Rushton Hickman Director, Mark Richardson explains how easy it is to get it wrong when it comes to insuring your property …
With apologies to our professional colleagues involved in the business, I have to admit the word ‘insurance’ is not one that generally gets the pulse racing. But paying a bit more interest in getting it right when it comes to insuring your property assets is essential if you want to ensure you are properly protected.
Just the other month we were involved in a situation where a property owner turned up to their offices one morning to find the back end of a car sticking out of the front of the building following a late night altercation between a speeding driver and a blind bend. The buildings insurers refused to pay out the cost of the claim on the basis of the building being under-insured, and we were asked to double-check the insurance figure.
You may not be aware, but it is the responsibility of the property owner to make sure a building is properly protected, not the insurer or mortgagor. And if say you are only insured for 75% of the true reinstatement value, your insurer could insist on paying out only 75% of the claim, even if the total cost of the claim is less than you are insured for. Accordingly, under-insurance can be a very costly mistake.
Where people often go wrong is through not understanding the difference between the ‘Market Value’ of a building and its ‘reinstatement value.’ Even lenders who we are providing reports for sometimes get the two mixed up.
A laypersons explanation is as follows:
Without giving the full RICS definition, ‘Market Value’ is essentially what you will get for a property should you decide to sell it.
‘Reinstatement value’ is the physical cost of rebuilding a property to its current design using modern methods and materials. It can include an allowance for demolition, professional fees and location.
The buildings reinstatement value has absolutely no relation to the Market Value figure, though it is not uncommon for this to be misunderstood, and property owners sometimes use the Market Value for their reinstatement figure. End result: possibly having a building significantly under-insured and with the insurer refusing to cover the cost of the claim.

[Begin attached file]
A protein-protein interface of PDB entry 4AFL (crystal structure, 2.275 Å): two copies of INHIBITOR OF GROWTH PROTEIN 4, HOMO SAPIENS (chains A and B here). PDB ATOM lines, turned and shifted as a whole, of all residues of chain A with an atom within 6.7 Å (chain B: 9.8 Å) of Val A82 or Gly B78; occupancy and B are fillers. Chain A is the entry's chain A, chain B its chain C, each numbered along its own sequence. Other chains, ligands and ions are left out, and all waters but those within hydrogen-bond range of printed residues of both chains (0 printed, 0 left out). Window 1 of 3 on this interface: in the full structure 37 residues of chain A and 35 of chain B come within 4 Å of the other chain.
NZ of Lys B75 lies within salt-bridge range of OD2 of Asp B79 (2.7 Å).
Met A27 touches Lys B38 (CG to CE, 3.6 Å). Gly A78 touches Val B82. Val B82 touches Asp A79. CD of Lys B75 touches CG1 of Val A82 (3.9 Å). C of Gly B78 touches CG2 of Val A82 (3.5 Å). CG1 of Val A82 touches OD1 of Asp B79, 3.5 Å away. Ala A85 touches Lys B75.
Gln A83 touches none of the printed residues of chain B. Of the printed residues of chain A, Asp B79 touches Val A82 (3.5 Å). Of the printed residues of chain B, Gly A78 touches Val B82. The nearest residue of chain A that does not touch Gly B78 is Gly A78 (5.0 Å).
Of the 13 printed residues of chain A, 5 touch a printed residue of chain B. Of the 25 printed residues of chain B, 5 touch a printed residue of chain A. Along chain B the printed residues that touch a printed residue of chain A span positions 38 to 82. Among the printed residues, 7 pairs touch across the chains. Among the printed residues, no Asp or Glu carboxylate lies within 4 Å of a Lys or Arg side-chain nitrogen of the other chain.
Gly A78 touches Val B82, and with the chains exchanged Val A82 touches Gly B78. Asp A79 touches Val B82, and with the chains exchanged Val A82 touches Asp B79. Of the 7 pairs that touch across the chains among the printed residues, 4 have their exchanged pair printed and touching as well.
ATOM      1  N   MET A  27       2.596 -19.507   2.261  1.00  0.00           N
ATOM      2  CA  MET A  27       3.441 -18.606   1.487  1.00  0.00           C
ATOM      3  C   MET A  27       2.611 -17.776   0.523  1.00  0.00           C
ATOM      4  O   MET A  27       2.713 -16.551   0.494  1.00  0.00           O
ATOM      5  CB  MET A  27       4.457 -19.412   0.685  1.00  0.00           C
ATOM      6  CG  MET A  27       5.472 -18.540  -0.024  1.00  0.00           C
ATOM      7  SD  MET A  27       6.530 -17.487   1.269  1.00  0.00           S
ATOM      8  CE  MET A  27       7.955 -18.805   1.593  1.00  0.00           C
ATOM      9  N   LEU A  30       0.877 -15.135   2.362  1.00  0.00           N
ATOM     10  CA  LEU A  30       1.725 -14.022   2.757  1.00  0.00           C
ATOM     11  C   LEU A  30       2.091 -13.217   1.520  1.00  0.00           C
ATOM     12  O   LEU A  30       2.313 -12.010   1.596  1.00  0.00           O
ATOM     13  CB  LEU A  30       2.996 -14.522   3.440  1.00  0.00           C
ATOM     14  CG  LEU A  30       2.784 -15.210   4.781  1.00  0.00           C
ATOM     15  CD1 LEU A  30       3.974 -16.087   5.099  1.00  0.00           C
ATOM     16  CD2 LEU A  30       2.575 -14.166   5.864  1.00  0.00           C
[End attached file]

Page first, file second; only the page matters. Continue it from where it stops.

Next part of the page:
The simple way to get this right is by having a proper re-instatement valuation undertaken. At Rushton Hickman we calculate this using the Building Cost Information Service (BCIS) calculator model.
The BCIS provide base reinstatement figures which make a cost allowance per square metre for a huge variety of type, age, construction and use of buildings, together with allowances for regional location, professional fees, demolition and other factors. The BCIS figures are the most up to date, comprehensive and accurate that are available, and in most circumstances can be used to calculate a very accurate building reinstatement value for insurance purposes. This calculation involves not just the £ per square metre rate, but also makes essential allowance for many other factors which can be unique to a property, such as location, access, materials and a host of other issues. Based on a measured survey of your building we can calculate an up to date reinstatement valuation which will satisfy the needs of your insurers.
It’s also worthwhile getting it updated every few years, particularly if building renovation or extension works have been carried out.
The cost of spending a little time getting this right and making sure you have an accurate insurance figure is well worth it. Just ask the owners of that office building with a car sticking out the front. Sadly for them, they ended up with a very hefty repair bill …
For more information on getting an up to date buildings reinstatement valuation please contact us on 01283 517747 or email@example.com
Mark Richardson - Director
Rushton Hickman LimitedView all articles